One last thing I find interesting. Before the 19th century, men and women wore powdered wigs. Men wore pants that stopped at the knee, white socks that covered their calves. They had to wear the ruffled shirt and the coat with the big brass buttons. At the beginning of the 19th century men and women’s clothing may have changed but servants had to continue to wear the old style of dress.

We have come a long way in the way we dress, yet we seem to always be repeating the styles of the past. One thing that has gone in and out of popularity has been wearing wigs. Can you think of anything else that has gone in and out of popularity since the 18th century? Is there anything you wish would or would not go in and out of popularity? Leave a comment if you can think of something.

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WWJD?

I have always believed that there was no way I could teach my two boys to be men. I just can’t do it. It is genetically impossible. Ever since I read “Bringing Up Boys” by Dr. James Dobson, I have held the belief that it takes a man to teach a boy to be a man. There are just some things that a mother can’t teach her sons. This belief was again confirmed when I read half of the book “Wild at Heart” by John Eldredge. (One day I will finish it.) A book written mostly for men to help them recover their masculine heart. Sounds funny doesn’t it? But, there is a real issue that there is a lack of men in boys lives to help them become men. I’m talking about real men. A man after God’s heart.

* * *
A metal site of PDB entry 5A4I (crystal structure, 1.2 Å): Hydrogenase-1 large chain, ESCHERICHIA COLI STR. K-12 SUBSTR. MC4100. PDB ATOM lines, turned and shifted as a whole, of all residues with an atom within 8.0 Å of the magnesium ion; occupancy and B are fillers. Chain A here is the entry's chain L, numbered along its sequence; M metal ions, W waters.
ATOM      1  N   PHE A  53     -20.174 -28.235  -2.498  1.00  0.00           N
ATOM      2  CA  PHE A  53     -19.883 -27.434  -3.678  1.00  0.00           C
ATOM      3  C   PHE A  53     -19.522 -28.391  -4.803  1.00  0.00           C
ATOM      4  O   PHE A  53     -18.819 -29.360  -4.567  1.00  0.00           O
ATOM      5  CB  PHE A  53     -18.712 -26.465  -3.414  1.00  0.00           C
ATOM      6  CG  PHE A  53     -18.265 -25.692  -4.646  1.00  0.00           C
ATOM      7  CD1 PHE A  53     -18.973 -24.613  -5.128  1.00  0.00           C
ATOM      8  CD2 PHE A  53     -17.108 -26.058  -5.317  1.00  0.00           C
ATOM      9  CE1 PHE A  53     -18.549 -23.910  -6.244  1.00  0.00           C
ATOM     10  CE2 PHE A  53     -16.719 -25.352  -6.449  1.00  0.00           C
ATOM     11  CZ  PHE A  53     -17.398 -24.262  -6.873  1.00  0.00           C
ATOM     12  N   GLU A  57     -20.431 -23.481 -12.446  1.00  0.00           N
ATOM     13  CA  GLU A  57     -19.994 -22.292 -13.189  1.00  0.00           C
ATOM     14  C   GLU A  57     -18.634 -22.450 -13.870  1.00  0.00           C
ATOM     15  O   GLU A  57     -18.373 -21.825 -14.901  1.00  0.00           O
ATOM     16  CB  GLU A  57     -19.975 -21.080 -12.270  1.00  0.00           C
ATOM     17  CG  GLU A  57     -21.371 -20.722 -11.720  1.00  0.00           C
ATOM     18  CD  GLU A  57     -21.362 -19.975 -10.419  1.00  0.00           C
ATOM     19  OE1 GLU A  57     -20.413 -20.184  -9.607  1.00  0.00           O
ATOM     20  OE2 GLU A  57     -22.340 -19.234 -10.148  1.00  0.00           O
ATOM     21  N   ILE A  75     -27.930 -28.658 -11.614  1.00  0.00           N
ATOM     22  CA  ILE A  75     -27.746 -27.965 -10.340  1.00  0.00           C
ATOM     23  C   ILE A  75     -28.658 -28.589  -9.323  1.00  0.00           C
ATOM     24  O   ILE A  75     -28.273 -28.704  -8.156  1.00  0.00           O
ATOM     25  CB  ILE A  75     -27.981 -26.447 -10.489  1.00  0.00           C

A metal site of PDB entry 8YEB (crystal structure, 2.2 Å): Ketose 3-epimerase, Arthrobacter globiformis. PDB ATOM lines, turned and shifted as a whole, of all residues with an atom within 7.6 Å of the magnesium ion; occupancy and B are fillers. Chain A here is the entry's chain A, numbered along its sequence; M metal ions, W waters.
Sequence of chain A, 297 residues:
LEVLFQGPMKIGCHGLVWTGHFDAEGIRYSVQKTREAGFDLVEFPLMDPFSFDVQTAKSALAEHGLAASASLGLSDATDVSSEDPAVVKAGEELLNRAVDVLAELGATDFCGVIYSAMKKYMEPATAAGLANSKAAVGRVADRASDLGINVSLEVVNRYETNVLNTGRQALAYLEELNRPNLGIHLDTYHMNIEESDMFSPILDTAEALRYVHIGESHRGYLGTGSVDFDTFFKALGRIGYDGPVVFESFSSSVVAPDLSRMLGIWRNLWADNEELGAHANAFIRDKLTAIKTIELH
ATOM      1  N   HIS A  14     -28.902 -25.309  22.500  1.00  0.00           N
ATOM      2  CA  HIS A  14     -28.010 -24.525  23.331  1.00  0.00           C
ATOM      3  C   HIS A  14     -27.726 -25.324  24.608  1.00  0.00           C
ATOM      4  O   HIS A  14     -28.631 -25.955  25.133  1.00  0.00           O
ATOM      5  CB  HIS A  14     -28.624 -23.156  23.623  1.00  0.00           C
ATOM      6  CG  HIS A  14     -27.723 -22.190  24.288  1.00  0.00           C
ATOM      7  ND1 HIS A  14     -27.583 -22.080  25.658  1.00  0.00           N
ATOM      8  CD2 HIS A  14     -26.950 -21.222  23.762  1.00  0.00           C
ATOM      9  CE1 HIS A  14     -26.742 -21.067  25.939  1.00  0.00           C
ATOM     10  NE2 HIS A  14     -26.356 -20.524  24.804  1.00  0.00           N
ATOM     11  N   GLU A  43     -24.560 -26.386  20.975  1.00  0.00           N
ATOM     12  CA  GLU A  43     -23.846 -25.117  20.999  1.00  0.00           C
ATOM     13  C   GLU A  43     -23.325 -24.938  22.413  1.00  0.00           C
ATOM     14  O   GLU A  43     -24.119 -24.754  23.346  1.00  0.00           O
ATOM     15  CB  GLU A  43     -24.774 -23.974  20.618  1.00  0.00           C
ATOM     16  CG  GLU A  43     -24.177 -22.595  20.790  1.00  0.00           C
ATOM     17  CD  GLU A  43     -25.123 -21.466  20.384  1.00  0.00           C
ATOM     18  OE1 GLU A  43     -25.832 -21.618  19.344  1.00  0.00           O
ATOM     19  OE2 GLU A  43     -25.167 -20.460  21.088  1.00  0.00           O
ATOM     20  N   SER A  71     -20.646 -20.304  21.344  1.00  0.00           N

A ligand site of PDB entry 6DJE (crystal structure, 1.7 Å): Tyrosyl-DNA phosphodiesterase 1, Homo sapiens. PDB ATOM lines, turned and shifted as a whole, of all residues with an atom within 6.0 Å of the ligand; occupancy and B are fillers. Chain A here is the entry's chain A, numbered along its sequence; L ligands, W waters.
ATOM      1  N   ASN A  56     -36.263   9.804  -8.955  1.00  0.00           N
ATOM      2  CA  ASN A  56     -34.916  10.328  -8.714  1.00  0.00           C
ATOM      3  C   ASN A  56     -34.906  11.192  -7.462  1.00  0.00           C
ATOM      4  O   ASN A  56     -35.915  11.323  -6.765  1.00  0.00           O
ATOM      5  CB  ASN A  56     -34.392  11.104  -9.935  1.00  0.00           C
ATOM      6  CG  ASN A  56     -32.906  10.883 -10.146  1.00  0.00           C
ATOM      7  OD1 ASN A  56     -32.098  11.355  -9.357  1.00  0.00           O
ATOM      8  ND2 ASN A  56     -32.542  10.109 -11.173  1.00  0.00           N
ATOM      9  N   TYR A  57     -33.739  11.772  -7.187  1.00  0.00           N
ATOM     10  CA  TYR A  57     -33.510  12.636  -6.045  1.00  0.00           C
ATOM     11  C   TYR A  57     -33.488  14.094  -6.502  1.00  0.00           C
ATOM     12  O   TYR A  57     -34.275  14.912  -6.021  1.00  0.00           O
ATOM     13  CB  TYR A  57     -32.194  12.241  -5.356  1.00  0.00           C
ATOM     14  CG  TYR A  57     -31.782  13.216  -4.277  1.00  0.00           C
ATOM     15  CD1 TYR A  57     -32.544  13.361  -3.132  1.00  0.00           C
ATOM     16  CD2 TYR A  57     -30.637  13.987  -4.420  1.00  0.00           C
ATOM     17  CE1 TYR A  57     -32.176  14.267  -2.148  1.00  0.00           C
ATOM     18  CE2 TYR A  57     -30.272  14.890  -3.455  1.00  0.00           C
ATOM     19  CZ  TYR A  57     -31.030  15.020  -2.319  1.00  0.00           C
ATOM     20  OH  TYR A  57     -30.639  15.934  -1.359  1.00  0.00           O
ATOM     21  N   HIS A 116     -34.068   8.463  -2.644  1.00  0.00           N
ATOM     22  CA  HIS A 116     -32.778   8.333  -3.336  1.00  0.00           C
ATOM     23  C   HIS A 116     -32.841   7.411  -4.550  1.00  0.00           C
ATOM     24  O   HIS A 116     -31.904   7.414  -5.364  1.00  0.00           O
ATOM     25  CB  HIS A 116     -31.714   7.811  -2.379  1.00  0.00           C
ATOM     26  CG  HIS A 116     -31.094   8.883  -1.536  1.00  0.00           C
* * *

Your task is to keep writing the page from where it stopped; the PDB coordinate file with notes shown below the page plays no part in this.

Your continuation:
As an author I wanted to understand this a little bit better so I can make my male christian characters more believable. My Sunday school teacher, someone I would consider to be a real man, talked about this idea of a real man to us and is striving to teach the teenagers on his football team. (He is head football coach of our local college.) When I talked to him about it he recommended I read a book called “Season of Life” by Jeffery Marx. I had more fun reading it than I did the other two books. (Seriously, I am going to finish reading “Wild at Heart” someday.)